National Health Insurance In America

President Clinton did not and now President Bush will not address health care reform in a way that deviates even slightly from the HMO and Managed Care Industries that have given large sums of money to both campaigns to keep them quiet. Thus these special interests maintain the status quo of the for profit health insurance corporations that have taken over the health care system in America.

Every day, approximately 100,000 people lose health insurance coverage in the United States. Over forty-four million Americans do not have health insurance at all. The people who have HMO’s as their only choice of insurance routinely face rejection of payment when serious health problems arise. The doctors employed by HMO’s make decisions about a person’s health without laying hands on the patient. They do not examine, listen to or have any contact with the patient about whom life and death decisions are made regarding their health.

This is a human rights abuse in a civil society such as ours, or any other society, for that matter.

There are over 1500 insurance companies in America with different rules of what services will or will not be funded. Our facility has hired two people just to handle the health insurance questions that arise every day. They often have a frustrated and perplexed look in their eyes as they undertake to find solutions to problems, and then have to contact a faceless bureaucratic entity about whether or not a service will be paid for.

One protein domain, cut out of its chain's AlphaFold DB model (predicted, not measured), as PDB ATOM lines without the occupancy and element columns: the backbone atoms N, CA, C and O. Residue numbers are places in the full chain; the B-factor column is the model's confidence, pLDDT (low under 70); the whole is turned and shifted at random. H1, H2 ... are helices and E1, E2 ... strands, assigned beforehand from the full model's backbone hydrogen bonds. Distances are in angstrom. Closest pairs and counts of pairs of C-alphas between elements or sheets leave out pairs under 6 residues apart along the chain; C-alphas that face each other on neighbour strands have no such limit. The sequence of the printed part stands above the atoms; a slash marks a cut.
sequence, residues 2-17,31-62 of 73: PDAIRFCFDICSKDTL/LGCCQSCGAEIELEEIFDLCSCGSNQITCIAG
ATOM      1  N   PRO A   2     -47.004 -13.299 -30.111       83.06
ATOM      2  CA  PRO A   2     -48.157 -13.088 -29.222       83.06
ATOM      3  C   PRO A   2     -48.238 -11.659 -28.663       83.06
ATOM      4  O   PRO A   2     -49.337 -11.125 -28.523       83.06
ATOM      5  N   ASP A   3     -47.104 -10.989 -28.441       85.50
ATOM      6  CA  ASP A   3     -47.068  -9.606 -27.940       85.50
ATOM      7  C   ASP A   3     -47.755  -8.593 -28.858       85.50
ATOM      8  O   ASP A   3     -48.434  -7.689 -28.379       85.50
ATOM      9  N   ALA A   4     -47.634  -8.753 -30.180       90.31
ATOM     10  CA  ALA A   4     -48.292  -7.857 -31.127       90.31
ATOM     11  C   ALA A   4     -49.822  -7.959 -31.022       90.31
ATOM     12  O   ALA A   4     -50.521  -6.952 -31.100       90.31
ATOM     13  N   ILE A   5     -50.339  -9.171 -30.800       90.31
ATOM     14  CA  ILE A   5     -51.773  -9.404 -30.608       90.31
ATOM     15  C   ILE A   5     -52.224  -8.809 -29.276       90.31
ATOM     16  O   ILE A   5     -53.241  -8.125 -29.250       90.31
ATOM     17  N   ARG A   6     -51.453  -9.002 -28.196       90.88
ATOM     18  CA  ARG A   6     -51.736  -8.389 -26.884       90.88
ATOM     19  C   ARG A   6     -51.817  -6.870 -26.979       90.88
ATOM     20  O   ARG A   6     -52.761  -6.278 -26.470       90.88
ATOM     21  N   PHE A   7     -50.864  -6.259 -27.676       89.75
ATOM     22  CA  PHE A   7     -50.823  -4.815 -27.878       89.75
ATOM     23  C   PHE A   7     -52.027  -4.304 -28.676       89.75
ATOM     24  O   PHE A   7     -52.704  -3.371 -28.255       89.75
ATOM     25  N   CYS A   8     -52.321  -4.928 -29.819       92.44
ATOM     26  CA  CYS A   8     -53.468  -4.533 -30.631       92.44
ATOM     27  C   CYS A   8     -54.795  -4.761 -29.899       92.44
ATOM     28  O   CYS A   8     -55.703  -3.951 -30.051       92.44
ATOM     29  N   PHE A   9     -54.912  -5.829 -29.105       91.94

Health care providers must also take the time to speak to these people, to convince them to pay for proposed services. Letters must be written to convince the HMO/Managed Care bureaucrats to take a second look at what needs to be done for patients, to ensure good quality medical care.

Health care workers have accepted the unacceptable and do not seem to know the way out of the quagmire.

I once helped to raise $3,000.00 for a seven year old patient who was in an automobile accident, and suffered a lower spinal cord injury. He is paralyzed from the waist down. The proposed goal for the fund raiser was to buy a handicapped accessible van. Since these vans cost anywhere from $15-30,000.00 dollars, the family bought a computer, instead, enrolled the boy in a study offered online by the Shreiner’s Hospital in Philadelphia for spinal cord injured patients.

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